concentrating specifically on aesthetics...
...which, as the linked-to page specifies (as well as el reg's article)...
...and noting that they "...are NOT FINAL! THEY ARE ONLY FOR BRAINSTORMING/EXPLORATION"...
...it looks nice. Just like any other Windows 7 app really. Concerns regarding UI design and usability I'd say are ill-founded - they've not moved stuff around (or resized stuff) from the previous version, apart from the search bar, so muscle memory is still useful. People who don't like translucent UIs can switch Aero off (can you switch this off per-app, like you could in the old NVidia drivers?) instead of shouting about it on IT tabloid comment pages. My two cents regarding usability would be along the lines of keeping the colours in the toolbar - having distinctive green back or forward buttons is a good visual key, rather than having them shaded.
What this article (or the wiki page it links to) DOESN'T talk about is performance or memory usage. That's still something we get to look forward to arguing about...
wups, forgot about the title bar
I don't personally use it very often so think it's justifiable to tuck away
Obviously you're not using a distro/desktop manager with transparency effects enabled...
Instead of trying to copy Microsoft...
products, even if only an interface, OSS should stick to what it's good at. IMHO, that is creating increased functionality, security, and and lower power requirements. These are the main reasons that most of us whom use OSS choose to use OSS. Security should be of the utmost importance in any program. The Internet is a big and increasingly nasty place.
People will continue to come OSS as they become increasingly tired of the Microsoft tax, which includes the necessity of increasing powerful computers to do the same work.
Tangentially, all hardware drivers should be open source, even if this requires governmental mandate. To have it otherwise invites collusion (I have no proof that this is happening) and inhibits software development and OS functionality.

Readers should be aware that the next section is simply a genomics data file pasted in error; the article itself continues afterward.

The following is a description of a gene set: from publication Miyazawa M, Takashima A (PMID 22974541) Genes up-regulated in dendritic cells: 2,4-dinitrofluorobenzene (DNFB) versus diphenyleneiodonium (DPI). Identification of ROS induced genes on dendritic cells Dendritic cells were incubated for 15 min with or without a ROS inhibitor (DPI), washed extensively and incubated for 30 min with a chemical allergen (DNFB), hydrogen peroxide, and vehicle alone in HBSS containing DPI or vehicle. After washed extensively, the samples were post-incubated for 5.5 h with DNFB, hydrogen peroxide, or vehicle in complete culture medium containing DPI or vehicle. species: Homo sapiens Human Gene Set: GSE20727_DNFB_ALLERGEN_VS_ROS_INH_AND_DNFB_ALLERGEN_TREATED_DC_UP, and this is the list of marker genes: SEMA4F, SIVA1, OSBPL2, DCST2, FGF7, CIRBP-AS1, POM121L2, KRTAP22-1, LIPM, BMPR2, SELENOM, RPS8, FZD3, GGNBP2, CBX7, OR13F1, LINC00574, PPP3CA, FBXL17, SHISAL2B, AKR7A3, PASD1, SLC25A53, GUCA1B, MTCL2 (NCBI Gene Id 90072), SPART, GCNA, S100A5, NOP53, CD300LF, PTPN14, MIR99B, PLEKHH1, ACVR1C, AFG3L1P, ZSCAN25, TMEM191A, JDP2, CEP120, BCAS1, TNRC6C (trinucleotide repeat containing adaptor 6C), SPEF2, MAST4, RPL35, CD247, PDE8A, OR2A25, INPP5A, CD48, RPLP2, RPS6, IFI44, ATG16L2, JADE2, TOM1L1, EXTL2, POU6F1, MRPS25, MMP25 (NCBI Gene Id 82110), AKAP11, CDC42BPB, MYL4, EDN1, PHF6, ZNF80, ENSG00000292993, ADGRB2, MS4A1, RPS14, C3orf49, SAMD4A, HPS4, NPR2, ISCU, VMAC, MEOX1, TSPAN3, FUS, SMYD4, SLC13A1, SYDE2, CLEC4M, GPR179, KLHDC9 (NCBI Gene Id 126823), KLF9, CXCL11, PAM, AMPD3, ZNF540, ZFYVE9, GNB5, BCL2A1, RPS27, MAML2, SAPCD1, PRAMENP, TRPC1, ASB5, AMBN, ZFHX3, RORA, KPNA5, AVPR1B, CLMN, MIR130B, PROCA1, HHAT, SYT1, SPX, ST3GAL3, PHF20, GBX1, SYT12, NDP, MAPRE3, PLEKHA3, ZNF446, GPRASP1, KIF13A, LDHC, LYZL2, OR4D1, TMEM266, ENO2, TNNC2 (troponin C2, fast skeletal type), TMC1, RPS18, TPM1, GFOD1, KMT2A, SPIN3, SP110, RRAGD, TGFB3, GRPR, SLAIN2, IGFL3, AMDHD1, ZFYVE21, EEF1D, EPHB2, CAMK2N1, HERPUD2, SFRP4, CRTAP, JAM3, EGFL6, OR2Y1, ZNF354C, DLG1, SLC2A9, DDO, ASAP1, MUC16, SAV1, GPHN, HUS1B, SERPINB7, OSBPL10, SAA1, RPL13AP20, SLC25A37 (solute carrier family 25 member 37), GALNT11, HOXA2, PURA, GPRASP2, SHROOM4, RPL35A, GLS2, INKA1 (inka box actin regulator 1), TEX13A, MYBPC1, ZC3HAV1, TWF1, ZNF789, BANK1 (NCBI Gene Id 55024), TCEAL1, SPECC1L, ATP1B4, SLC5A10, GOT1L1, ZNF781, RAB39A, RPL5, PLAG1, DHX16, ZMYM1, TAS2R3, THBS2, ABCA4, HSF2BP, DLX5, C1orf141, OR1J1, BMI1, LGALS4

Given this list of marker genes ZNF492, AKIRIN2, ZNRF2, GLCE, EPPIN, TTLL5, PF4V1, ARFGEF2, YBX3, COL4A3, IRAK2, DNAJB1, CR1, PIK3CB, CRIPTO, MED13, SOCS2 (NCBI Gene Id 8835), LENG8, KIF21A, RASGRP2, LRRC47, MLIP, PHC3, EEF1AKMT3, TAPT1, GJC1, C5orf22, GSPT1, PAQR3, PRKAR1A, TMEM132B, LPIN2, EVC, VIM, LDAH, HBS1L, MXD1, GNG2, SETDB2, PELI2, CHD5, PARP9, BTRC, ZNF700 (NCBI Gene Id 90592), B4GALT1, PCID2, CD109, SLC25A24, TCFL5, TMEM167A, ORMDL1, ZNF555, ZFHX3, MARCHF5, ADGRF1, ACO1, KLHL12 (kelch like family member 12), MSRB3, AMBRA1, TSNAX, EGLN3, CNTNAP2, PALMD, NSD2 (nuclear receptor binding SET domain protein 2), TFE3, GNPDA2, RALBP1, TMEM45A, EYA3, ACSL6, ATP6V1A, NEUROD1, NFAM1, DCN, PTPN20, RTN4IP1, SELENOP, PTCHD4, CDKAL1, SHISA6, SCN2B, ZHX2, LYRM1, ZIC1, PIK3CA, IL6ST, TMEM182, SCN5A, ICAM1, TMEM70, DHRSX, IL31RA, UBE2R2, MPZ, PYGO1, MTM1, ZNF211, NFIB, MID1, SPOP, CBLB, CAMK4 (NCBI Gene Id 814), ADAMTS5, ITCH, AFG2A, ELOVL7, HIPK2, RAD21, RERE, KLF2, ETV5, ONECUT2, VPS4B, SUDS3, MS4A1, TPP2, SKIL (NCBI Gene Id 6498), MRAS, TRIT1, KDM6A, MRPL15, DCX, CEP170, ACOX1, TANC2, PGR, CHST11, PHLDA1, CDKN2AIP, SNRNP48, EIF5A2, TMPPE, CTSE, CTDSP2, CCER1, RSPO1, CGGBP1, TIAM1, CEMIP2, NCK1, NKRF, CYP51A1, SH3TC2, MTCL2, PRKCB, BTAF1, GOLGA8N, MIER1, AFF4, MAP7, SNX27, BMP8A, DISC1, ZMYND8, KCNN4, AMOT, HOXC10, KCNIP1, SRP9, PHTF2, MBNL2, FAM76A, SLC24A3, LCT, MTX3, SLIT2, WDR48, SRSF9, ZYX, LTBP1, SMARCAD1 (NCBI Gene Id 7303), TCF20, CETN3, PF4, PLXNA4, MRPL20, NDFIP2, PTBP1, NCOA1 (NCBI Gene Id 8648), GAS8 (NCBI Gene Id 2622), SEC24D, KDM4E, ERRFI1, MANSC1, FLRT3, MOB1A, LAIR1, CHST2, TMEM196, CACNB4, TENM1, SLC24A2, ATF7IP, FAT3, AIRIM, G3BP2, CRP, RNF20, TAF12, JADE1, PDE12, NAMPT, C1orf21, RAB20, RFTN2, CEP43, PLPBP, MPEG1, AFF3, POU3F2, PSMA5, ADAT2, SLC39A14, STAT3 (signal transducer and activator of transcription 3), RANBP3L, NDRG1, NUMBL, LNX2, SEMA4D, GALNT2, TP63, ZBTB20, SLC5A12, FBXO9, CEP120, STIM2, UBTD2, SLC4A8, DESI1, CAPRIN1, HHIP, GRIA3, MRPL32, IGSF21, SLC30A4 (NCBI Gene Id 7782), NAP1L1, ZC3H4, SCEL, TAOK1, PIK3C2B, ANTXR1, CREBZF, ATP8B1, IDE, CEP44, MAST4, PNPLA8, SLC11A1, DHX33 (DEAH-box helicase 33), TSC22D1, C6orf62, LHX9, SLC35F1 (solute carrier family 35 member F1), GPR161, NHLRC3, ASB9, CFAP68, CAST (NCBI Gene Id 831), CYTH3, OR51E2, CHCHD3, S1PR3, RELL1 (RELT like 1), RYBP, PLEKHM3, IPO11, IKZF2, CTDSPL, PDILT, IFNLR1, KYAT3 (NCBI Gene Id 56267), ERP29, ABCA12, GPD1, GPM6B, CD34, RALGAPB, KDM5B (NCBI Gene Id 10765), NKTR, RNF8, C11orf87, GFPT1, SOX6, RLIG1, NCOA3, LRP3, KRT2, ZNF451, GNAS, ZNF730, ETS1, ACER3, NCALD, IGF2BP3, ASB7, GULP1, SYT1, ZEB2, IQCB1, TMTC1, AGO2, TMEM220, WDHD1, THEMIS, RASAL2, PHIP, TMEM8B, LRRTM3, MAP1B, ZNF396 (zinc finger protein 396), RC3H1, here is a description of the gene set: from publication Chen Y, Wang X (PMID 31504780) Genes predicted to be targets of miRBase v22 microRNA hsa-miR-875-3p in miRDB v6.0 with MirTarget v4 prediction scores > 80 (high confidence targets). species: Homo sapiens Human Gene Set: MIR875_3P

128.9MB on a 4GB system with 7tabs and 29 Add-ons
Mozilla/5.0 (X11; U; Linux x86_64; en-US; rv:18.104.22.168) Gecko/20090716 Ubuntu/9.04 (jaunty) Shiretoko/3.5.1 - Build ID: 20090716174136
But I have flash toggled off ATM as (npwrapper.bin) was eating 8% of my CPU...
I don't think this was such a problem with 3.5.0 Hmmm.
The mockup looks OK if you are into windows.
My perception is that FF is already over IE in the technical areas. Yes, it's not perfect. Yes, it could be better. But is already perceived as better by consumers. It is logical then to focus on appearance and usability. I agree that if you keep doing that only you'll stagnate and die, but it's not bad to have some time devoted to eye candy.
For a proof of the argument, look at Ubuntu. Already superior to anything MS has behind the desktop, yet people keep saying that they don't switch because of usability problems. Would not then make sense for Ubuntu to focus on usability?
I can't believe they've just copied Google. I always thought Mozilla were the innovators, but I'm finding Firefox to be bigger, bulkier and more useless with each release. I use Safari everywhere now, not becuase IE's not any good (it really is, now) but because many of my machines are Macs.
Back to the point. Mozilla seem to ignore their users' messages all the time. The "make exception" feature is one that comes to mind, something I have to do for every secure website on every visit because the proxy rotates. It's a UI workflow disaster. And it can't be turned off.
What will be turned off is people. I can quickly see Firefox being hated by all but those that love toys, hundreds of plug-ins and clichés.
Am I the only one that ran Vista and is currently on Windows 7 RC and hates the transparency?
Just me then....